In my last post, I mentioned how much I love split releases. This is also something I've mentioned more times than I probably should've over the past six and a half years, but it remains true. Today we're looking at a split between two harsh noise artists approaching a similar topic and working with each other's source material to create new art. I'm not going to pretend this is coming with high recommendations for the average reader, as this is intentionally challenging art. Not in the sense of "oh, your weak ears aren't ready," so much as that there is an inherently smaller audience for wall noise and I understand exactly why many may not enjoy it. Still, I feel it's worth celebrating those who are outsiders even in an outsider community, which is why the ongoing works of Hoggle
(and this one-time appearance from Ludo) warrant attention on my blog. I hope you'll at least take a short bit to acquaint yourself with this before writing it off entirely.
Hoggle, as you may have guessed, is a noise artist whose art is entirely based around the cult classic film Labyrinth
. I'm going to assume that most readers have at least a passing familiarity with the film, from its kitschy Muppet-driven cast to the prominence of David Bowie's bulge throughout the whole damn thing, so we're not diving too deep into that. Essentially, Hoggle's methodology on the few albums in my personal collection seems to be straightforward enough: song kicks off with a sample from the film before crumbling low-end static roars for eight to twenty minutes. This may seem formulaic or repetitive (and, to be fair, it may actually be at times), but I truly enjoy pairing my childhood nostalgia with my adulthood appreciation for experimental music in its many forms. I am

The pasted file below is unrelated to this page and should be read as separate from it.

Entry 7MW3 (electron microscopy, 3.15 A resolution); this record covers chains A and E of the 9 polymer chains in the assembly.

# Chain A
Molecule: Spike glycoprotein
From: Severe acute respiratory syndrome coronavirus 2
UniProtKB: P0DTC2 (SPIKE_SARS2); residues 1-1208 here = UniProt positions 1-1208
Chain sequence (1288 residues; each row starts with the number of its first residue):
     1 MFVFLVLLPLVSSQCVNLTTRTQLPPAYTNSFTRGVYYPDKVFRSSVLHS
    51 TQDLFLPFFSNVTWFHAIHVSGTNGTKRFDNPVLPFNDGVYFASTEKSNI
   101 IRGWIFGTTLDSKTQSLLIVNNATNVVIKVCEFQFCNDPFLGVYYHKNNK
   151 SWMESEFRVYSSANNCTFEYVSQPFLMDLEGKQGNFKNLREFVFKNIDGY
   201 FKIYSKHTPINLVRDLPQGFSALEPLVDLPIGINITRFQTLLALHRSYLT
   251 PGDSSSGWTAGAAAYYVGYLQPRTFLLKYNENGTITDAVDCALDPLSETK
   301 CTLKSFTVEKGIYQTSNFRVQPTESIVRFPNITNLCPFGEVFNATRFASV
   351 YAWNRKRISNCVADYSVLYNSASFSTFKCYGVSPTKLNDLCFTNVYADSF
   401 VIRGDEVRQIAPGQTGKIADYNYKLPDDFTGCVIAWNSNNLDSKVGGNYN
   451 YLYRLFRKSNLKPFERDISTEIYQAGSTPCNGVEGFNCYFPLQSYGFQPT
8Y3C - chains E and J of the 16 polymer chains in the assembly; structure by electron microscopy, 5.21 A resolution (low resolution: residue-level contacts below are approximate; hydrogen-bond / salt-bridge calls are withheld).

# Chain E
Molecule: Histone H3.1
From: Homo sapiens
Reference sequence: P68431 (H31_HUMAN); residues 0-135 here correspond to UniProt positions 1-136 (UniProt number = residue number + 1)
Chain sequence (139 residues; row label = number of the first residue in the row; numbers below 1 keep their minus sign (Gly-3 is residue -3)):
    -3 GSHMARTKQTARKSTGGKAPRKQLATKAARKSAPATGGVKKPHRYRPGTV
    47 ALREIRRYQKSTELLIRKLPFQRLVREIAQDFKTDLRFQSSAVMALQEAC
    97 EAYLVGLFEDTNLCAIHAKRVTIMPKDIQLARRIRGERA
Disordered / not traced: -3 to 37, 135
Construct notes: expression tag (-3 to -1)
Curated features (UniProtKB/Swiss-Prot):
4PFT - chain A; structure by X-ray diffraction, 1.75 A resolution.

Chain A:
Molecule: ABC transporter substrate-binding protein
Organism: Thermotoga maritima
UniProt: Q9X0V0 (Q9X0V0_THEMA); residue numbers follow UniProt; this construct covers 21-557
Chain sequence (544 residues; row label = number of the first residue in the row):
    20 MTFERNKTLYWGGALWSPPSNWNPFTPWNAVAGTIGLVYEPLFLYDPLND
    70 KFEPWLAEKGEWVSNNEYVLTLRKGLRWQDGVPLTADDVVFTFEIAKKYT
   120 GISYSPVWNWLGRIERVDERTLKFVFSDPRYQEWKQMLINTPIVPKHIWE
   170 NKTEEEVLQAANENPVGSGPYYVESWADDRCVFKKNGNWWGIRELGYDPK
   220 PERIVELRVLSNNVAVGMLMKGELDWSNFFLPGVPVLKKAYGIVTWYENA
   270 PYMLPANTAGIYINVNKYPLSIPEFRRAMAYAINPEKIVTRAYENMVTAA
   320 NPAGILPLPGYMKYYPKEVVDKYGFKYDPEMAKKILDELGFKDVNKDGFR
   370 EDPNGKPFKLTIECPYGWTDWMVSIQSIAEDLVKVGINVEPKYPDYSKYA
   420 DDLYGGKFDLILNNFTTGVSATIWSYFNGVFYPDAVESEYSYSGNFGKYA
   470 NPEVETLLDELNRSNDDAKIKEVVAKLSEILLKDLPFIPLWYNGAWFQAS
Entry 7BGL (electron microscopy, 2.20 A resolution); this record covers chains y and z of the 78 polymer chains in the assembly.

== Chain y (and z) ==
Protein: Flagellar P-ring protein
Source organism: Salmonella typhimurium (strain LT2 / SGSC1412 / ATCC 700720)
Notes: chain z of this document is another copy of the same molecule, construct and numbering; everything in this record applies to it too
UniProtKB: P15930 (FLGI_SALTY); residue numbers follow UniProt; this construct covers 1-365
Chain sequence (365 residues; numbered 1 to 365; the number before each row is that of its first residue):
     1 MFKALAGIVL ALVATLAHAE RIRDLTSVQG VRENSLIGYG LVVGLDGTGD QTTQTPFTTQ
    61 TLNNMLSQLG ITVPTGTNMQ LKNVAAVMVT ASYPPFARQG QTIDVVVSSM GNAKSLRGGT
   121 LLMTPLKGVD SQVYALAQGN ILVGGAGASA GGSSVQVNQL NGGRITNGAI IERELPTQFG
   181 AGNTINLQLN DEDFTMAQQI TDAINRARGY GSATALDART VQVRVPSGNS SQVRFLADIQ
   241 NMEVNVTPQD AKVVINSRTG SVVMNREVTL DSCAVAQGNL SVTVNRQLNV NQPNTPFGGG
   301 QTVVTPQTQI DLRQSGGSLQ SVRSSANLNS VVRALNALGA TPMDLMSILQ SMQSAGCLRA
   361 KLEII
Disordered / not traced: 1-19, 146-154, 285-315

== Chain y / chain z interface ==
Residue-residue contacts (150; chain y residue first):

a firm believer that noise works better live, when one can witness the form in which it's created, but recordings can still inspire and excite the imagination with a dedicated listen. In Hoggle's harsh noise labyrinth, I'm often reminded of why I'm drawn to such fringe works. This isn't necessarily meant to be groundbreaking; harsh noise wall is a genre rooted in consistency rather than reinvention, and Hoggle is a project dedicated to a film that was released thirty years ago. We aren't looking to the future here, we're looking at and reinterpreting our own experiences.
On this two-tape set, Hoggle is joined by Ludo, a new moniker from Floridian noise luminary Hal Harmon, whose works as Vasectomy Party
were some of my personal points of entry into the harsher spheres of modern experimental music. Some of the delight I get from this release is seeing Harmon's homage to a peer. Rather than simply performing tribute by crafting something similarly inspired, it's great to experience tracks like "You Seem Like Such a Nice Beast," wherein Ludo takes Hoggle's work and remixes it into a new kind of aggression (and on the two tracks on the B-side of the first tape where the roles are reversed). I'm not intimately aware of the noise scene's interpersonal politics (and from what I've gathered I'm better off for this), but I love seeing artists collaborating and celebrating their mutual styles rather than sniping at each other or working in direct competition. In such a niche community, we must find the common ground and work together. The very nature of the characters in question (and the title of the split) imply exactly this: an individual who may seem like a threat can be an ally if treated with respect.